14. Halvor "vENdetta" Gulestøl: While more casual fans might not know a lot about vENdetta, there is no denying that he has a great knowledge of CS:GO. With experience as a player, caster and as an analyst, he frequently shares his interesting thoughts on the pro scene on his Twitter account.

  15. Marc “Nix0n” Winther: Although he is neither an analyst nor a caster, Marc is still worth to follow on Twitter. Working as the Director of DreamHack Masters as well as all CS:GO related things at DreamHack, you can learn a lot of behind the scenes information from him during events such as admin decisions, timeout reasons and other smaller announcements.

  16. Michal “Carmac” Blicharz: Working as the VP of Pro Gaming at ESL, Carmac is also a great follow for those who are interested about what goes on behind the scenes at esports events. With his help, you can keep track of IEM/ESL events much easier as he frequently tweets important information and content from the events.

  17. Mohan "launders" Govindasamy: Like Dustin Mouret, launders might not be known that well by the newer fans. His impressive portfolio of casting, streaming and playing is only topped by the content he puts out on a regular basis such as interviews and tutorial videos. All of this can be found on his Twitter account.

  18. Daniel “ddk” Kapadia: Paired with his partner-in-crime James Bardolph, Daniel is well known for his excellent casting and witty sense of humour. When not casting or working on a project, he updates his YouTube channel with interesting videos where he breaks down pro strategies or trending topics.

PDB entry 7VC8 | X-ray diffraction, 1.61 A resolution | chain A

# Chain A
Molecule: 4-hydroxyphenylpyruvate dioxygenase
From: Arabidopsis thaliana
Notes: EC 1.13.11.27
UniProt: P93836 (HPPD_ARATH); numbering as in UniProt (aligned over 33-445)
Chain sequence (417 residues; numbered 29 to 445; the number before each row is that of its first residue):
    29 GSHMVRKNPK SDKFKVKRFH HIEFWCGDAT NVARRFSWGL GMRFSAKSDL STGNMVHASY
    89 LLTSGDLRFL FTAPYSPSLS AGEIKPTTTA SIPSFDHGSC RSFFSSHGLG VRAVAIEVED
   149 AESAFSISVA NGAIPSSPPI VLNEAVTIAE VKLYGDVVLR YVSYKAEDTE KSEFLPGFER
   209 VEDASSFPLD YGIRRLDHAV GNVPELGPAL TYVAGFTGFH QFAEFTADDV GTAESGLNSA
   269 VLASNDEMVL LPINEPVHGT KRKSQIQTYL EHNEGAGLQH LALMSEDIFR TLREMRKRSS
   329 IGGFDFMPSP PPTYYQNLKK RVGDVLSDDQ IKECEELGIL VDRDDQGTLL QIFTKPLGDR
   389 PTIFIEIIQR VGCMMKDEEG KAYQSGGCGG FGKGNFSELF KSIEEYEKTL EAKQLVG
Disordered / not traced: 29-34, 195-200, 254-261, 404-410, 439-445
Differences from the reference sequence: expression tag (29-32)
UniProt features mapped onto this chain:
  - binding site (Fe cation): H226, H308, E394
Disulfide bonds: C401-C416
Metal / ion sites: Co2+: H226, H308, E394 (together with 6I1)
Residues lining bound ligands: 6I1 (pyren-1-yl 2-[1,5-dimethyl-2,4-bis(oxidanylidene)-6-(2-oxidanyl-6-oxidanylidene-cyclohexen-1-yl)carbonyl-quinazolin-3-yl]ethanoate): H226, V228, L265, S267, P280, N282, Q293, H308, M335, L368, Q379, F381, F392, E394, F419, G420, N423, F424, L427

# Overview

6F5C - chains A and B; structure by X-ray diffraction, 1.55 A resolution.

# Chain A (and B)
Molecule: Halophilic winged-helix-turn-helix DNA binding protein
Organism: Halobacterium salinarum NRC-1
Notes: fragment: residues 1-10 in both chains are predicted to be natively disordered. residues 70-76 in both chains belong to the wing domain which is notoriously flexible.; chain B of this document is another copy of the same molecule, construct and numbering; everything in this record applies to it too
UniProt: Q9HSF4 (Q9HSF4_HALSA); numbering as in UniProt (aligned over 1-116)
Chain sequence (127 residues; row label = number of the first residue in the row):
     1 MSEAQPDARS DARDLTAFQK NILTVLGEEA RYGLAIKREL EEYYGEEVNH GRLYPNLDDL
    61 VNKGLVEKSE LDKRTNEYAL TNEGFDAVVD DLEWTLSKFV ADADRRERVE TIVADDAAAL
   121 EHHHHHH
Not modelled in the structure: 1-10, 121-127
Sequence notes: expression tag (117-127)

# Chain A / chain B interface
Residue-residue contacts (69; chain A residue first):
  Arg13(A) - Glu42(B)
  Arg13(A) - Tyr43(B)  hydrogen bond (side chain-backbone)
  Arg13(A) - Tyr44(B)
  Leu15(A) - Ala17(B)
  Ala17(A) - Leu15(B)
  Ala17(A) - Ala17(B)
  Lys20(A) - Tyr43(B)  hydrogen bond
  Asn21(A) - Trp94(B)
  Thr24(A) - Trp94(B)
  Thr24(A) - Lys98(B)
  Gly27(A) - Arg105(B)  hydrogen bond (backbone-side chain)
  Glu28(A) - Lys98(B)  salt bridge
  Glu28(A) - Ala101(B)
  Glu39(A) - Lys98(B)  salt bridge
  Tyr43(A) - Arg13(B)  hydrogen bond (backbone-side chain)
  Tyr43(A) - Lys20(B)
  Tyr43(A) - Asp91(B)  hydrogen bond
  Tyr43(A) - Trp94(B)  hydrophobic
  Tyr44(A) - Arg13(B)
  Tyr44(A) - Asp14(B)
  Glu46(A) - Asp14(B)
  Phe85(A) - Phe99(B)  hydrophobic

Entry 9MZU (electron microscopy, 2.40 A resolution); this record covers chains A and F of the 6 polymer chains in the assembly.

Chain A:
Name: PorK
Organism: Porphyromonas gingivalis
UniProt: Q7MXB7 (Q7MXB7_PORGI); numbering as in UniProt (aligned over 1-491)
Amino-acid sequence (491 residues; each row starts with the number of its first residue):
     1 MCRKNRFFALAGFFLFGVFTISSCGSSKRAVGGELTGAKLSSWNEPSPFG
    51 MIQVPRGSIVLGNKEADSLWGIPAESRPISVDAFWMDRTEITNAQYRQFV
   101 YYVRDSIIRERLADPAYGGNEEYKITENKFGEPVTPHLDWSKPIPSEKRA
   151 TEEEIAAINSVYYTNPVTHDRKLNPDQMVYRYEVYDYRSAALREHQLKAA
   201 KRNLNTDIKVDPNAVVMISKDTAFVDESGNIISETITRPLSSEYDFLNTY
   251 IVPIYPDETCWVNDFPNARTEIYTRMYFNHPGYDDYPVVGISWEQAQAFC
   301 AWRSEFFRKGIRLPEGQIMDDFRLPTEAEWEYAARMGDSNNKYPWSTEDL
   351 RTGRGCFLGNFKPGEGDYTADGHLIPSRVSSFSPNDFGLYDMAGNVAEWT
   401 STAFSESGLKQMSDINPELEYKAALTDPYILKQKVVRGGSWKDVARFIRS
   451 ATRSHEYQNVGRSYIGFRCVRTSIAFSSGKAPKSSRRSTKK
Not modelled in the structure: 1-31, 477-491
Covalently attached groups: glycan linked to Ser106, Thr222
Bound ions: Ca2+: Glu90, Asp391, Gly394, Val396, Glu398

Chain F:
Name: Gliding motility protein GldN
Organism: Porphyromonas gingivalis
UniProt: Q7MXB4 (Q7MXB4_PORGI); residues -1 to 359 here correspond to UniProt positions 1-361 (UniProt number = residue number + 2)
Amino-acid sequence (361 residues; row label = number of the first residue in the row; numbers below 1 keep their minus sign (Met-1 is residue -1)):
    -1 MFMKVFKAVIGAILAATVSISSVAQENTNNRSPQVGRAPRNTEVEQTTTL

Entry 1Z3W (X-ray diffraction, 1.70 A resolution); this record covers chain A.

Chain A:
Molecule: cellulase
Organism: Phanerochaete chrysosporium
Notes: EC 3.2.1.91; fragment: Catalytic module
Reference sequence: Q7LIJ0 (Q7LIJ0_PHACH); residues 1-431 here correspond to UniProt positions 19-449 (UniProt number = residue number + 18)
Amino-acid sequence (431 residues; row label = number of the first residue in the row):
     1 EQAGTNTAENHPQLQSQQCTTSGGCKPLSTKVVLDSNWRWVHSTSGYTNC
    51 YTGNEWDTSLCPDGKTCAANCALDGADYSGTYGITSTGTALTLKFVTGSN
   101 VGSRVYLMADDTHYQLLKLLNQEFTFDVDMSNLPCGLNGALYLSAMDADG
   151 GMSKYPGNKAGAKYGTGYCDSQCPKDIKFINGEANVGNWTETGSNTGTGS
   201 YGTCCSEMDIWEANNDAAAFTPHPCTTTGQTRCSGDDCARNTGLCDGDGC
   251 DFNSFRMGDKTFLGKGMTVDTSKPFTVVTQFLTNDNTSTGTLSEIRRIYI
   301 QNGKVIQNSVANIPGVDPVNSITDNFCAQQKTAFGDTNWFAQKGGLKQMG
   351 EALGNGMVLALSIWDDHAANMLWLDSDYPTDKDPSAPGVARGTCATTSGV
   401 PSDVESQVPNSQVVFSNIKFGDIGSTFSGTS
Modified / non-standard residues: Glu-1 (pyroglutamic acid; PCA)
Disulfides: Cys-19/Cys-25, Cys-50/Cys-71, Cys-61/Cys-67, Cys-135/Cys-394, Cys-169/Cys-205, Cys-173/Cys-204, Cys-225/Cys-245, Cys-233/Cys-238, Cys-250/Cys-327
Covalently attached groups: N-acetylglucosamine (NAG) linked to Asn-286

19. Jason “moses” O’Toole: Jason joins Thorin on this list as one of the most experienced figures in Counter-Strike. Starting out in the early days as a player and slowly picking up casting and analyzing, he is now a mandatory addition to all analyst desks. While he is most involved in the North American scene, Jason shares his valuable thoughts on the entirety of CS:GO on his Twitter.

  20. Marcus Mod: Like his colleague Marc Winther, people following Marcus on Twitter can gain more insight to what goes on behind the scenes at large events. Working as the CS:GO Operations Manager at DreamHack, you can learn a lot about DreamHack events from his Tweets.

  21. Heather "sapphiRe" Garozzo: Although known by many for her exceptional observing skills, Heather also has a background of playing for professional female teams. When it comes to behind the scenes content, she probably shares some of the most interesting content on her Twitter.